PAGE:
Many clinical trials continue to produce practice-changing results after they have finished following the patients. Participants cited examples of proven interventions (e.g., secondary prevention activities such as prescribing blood pressure medication to people who have had a heart attack; primary prevention efforts such as smoking cessation) that were known for decades before they were adopted. Periodically, the NIAMS could do post-hoc analyses of its research portfolio to determine whether well-designed trials changed clinical practice, and what factors influenced whether people accepted the findings.
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BHANDARI, Mohit, M.D.
Canada Research Chair in Musculoskeletal Trauma and Surgical Outcomes
Department of Surgery
BRODERICK, Joan E., Ph.D.
Associate Professor of Research Psychiatry
Department of Psychiatry and Behavioral Sciences
State University of New York at Stony Brook
BUCH, Barbara D., M.D.
Deputy Director, Division of Surgical, Orthopedic, and Restorative Devices
U.S. Food and Drug Administration
BUCKWALTER, Joseph, M.D., M.S.
Professor, Head and Steindler Chair
Department of Orthopaedics and Rehabilitation
University of Iowa
IBRAHIM, Said A., M.D., M.P.H.
Chief, Section of Health Care Disparities and International Health
Department of Medicine
VA Pittsburgh Healthcare System
KATZ, Jeffrey N., M.D., M.S.
Associate Professor of Medicine and Orthopedic Surgery
Brigham and Women’s Hospital
LESTER, Gayle, Ph.D.
Director, Osteoarthritis Initiative and Diagnostic Imaging Program
Division of Musculoskeletal Diseases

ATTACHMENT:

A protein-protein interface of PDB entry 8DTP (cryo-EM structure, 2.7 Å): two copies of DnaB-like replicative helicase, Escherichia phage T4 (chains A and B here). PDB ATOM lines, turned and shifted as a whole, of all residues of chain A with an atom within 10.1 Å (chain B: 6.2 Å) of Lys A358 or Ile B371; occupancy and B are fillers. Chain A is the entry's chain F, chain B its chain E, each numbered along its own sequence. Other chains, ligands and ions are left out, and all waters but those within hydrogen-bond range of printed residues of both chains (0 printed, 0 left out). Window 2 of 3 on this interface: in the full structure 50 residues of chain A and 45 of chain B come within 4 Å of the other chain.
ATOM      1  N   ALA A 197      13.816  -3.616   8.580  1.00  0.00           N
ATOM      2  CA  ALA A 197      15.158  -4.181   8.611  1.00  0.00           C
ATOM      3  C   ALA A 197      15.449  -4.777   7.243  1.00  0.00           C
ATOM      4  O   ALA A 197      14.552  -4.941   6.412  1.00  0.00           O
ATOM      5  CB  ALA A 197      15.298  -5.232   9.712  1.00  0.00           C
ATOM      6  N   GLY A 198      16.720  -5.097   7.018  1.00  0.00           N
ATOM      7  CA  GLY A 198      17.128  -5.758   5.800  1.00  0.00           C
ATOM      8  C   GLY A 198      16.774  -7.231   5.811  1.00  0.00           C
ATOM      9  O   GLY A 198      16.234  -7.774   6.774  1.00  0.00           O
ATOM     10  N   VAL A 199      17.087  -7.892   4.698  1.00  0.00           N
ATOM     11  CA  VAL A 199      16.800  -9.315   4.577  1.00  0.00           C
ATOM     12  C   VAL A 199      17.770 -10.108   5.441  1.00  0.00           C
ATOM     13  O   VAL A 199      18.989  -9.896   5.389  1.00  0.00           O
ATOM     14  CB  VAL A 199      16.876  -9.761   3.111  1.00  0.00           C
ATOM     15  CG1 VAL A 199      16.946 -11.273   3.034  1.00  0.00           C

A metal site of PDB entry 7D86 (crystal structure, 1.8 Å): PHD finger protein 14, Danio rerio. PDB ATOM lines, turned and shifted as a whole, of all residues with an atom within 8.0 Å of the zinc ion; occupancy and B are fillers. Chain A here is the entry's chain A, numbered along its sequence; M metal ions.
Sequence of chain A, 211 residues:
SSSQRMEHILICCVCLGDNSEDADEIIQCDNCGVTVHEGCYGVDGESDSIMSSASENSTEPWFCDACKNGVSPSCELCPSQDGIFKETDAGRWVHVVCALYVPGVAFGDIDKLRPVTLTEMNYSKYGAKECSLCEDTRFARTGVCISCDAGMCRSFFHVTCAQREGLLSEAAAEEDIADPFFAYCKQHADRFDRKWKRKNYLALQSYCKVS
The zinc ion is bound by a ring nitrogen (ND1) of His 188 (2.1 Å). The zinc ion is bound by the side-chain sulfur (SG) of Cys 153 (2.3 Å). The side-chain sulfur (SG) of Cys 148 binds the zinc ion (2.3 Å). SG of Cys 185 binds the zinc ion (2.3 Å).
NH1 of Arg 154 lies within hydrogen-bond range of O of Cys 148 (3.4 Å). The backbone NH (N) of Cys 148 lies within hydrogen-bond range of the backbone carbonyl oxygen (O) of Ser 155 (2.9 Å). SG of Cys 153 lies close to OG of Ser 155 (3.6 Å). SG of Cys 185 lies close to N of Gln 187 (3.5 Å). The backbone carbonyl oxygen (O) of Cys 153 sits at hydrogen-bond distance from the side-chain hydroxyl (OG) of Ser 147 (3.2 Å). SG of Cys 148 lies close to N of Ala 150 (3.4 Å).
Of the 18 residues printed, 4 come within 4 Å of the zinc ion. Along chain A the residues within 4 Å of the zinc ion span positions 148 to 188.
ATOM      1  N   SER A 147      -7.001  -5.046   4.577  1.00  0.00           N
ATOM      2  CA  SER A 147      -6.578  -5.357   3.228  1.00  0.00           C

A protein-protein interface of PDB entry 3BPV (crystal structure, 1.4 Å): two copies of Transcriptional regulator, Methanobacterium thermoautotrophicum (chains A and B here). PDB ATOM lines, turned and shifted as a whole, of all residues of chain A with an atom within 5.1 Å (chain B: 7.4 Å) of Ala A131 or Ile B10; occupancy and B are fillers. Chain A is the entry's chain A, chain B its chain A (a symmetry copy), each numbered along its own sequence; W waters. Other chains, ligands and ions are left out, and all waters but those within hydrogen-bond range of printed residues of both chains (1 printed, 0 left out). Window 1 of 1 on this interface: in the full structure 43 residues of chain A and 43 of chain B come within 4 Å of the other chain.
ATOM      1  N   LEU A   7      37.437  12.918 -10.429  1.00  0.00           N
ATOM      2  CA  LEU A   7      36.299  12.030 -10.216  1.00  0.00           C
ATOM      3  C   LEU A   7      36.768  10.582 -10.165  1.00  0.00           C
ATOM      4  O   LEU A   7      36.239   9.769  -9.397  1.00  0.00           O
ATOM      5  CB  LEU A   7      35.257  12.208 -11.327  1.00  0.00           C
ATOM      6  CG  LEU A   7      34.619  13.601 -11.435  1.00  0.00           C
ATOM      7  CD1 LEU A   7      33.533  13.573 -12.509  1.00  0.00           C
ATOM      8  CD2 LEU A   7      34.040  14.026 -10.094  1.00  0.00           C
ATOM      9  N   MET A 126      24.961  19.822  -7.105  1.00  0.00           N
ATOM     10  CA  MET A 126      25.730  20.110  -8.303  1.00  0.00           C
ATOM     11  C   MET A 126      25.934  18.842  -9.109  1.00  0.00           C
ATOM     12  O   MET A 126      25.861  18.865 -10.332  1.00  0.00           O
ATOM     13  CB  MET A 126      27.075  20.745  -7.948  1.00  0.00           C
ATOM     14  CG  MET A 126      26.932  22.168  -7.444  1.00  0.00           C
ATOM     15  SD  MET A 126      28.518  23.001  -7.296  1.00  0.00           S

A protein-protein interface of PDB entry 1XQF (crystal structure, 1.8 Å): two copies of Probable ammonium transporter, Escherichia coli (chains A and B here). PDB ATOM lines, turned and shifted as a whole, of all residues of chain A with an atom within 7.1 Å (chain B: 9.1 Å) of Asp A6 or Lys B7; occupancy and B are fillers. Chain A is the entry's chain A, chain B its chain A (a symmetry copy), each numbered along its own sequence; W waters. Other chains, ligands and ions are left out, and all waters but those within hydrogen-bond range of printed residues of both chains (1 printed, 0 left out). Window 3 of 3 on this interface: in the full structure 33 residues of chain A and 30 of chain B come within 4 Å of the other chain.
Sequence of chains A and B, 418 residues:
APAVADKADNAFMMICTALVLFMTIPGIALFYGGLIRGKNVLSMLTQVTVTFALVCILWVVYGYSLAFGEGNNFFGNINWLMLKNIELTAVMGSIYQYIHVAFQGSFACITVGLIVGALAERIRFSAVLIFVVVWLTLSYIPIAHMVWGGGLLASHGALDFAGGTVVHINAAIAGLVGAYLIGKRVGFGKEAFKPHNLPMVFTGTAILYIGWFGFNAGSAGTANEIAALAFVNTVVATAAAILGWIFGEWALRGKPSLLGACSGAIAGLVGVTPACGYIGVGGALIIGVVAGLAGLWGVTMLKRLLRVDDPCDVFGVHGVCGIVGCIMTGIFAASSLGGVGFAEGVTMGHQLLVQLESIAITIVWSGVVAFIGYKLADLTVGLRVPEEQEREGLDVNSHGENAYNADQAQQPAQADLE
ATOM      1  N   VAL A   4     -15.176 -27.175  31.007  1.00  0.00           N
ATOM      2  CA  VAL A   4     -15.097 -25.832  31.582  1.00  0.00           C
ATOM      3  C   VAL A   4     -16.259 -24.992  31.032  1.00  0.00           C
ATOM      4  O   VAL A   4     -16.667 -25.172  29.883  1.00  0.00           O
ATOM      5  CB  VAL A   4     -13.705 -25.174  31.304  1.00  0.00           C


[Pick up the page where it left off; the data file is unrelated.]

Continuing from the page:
MCALINDON, Timothy, M.D., M.P.H.
Chief, Rheumatology Department of Medicine
Tufts Medical Center
MESSIER, Stephen P., Ph.D.
Director, J.B. Snow Biomechanics Laboratory
Department of Health and Exercise Science
Wake Forest University
MIRZA, Sohail, M.D., Ph.D.
Vice Chair, Department of Orthopaedics
Dartmouth-Hitchcock Medical Center
MOEN, Laura, Ph.D.
Director, Division of Extramural Research Activities
O’KEEFE, Regis J., M.D., Ph.D.
Chair, Department of Orthopaedics and Rehabilitation
Director, Center for Musculoskeletal Research
University of Rochester Medical Center
OUELLETTE, Elizabeth Anne, M.D., M.B.A.
Director, Miami International Hand Surgical Services
Jackson Memorial Hospital
PANAGIS, James S., M.D., M.P.H.
Director, Orthopaedics Program
Division of Musculoskeletal Diseases
SERRATE-SZTEIN, Susana, M.D.
Director, Division of Skin and Rheumatic Diseases
SPINDLER, Kurt, M.D.
Professor, Department of Orthopaedics and Rehabilitation
Director, Vanderbilt Sports Medicine Center
Vanderbilt University Medical Center
TYREE, Bernadette, Ph.D.
Director, Cartilage and Connective Tissue Program
Division of Musculoskeletal Diseases
WANG, Fei, Ph.D.
Director, Musculoskeletal Development, Tissue Engineering, and Regenerative Medicine Program
Division of Musculoskeletal Diseases
WEBER, Kristy L., M.D.
Professor, Departments of Orthopaedic Surgery and Oncology
Chief, Division of Orthopaedic Oncology
Johns Hopkins School of Medicine
WRIGHT, James G., M.D., M.P.H.
Surgeon-in-Chief and Chief of Peri-Operative Services
The Hospital for Sick Children